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The Big Issues – talking to your children about difficult digital topics by Angela Rees

Adult content

Let's face it, no one wants to talk to their children about adult content. In fact if we were playing cringe-worthy-parent-moments top-trumps, this beats them all. The trouble is, no matter how good our home internet parental controls are, you only need to walk around the magazine aisle of a supermarket to expose your child to an abundance of adult images. It's something we need to talk about and I'd rather brave my inevitable blushes than let someone else talk to my kids about it first.

Top tips for broaching the subject

Keep it age appropriate. If your children are very young, you can talk to them about respect for their own body and respect for other people. You can also reassure them that they can talk to you about anything.

Prepare yourself

Think about what messages you do and don't want to get across to your child. You certainly don't want to inspire them to go searching for it but you do want them to know that they can talk to you if they have seen something they are worried or upset about.

Conversation starters

The human body is amazing and beautiful and comes in lots of different shapes and sizes. Relationships should be between adults who love and care about each other.

For more information and details of how to set up tough parental controls on computers, phones and devices go to http://www.internetmatters.org/issues/pornography.html#learn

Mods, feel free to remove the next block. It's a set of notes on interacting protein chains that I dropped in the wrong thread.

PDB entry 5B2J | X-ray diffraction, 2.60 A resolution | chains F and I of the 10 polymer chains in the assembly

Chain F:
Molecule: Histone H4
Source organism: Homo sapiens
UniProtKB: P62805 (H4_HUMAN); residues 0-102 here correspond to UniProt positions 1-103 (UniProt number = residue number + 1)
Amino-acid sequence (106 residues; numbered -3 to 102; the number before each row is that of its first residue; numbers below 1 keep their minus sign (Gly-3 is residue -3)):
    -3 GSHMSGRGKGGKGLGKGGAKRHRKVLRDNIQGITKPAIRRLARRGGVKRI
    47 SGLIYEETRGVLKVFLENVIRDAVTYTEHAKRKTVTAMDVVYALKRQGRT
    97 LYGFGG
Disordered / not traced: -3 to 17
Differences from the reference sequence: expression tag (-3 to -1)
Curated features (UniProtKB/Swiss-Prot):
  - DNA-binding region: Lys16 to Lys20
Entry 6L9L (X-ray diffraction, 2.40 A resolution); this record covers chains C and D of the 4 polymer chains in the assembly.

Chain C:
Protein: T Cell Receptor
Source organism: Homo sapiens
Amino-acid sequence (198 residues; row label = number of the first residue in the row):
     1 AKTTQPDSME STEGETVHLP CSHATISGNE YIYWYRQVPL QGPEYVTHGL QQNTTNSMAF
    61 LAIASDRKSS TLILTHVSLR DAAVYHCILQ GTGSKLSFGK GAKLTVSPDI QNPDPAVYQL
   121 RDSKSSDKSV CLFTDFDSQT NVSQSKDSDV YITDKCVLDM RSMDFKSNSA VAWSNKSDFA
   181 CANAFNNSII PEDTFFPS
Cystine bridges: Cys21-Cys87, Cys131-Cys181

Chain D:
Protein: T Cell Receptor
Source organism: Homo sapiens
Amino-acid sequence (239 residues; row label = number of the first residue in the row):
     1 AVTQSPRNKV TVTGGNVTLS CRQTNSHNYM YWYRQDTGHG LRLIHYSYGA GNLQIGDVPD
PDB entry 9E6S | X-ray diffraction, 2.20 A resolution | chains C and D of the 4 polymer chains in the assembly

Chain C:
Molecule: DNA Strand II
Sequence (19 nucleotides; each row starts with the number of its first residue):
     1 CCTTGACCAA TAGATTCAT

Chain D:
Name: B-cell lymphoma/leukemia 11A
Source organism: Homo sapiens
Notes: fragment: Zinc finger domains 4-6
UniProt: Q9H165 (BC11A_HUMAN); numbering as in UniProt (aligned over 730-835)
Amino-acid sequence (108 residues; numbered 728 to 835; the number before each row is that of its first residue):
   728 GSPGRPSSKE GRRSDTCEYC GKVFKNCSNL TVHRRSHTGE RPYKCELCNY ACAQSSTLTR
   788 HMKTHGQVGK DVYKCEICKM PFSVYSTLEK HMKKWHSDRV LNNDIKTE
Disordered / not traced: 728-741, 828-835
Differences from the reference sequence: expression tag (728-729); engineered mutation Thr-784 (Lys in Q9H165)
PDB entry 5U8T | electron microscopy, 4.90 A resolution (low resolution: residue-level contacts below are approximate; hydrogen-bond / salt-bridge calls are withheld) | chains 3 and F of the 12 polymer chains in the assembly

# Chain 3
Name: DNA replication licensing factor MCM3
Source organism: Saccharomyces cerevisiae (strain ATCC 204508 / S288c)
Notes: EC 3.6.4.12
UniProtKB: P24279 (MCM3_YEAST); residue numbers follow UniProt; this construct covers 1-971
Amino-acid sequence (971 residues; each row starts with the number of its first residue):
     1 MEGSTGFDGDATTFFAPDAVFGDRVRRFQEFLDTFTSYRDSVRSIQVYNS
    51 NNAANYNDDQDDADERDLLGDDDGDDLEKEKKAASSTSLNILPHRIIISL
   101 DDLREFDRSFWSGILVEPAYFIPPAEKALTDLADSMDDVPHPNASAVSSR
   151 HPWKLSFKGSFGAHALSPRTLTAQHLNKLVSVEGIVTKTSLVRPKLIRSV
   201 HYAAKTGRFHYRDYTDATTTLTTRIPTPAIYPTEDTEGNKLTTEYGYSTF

Cyber bullying

This is when someone uses technology like texting, online chat rooms and social networks to bully someone. Children may find it hard to talk about cyber-bullying so it's important to let them know that they can talk to you about anything.

Top tips for broaching the subject

Stay calm. Children need to know that you'll listen without judging or threatening to deal with a bully yourself.

Conversation starters

Who's sent you a message today? What did you talk about?

How to deal with it

  • Keep the evidence, find out how to take screen shots on http://www.take-a-screenshot.org.
  • Don't punish the victim by removing internet access or phone use as fear of this may prevent children from wanting to tell you if something is going on.
  • Do monitor internet access and phone use and take an active interest in what's going on.
  • Don't feed the trolls. As with all bullies, ignoring them is a good tactic.
  • Talk about why people bully others, bullies are usually insecure with low self esteem, if your child can understand this they will feel better about themselves.
  • Un-friend and block anyone who is causing distress. You can block callers and texters as well as on-line "friends".

You can find lots more info about cyber-bullying on http://www.internetmatters.org/issues/cyberbullying.html and http://www.childline.org.uk/Explore/Bullying/Pages/online-bullying.aspx

For these and other difficult topics spend some time with your kids looking at http://www.kidsmart.org.uk or http://www.childnet.com/young-people and remember that the most important thing is to talk about it.

If you're not sure about any techy terms, check out our jargon buster

 

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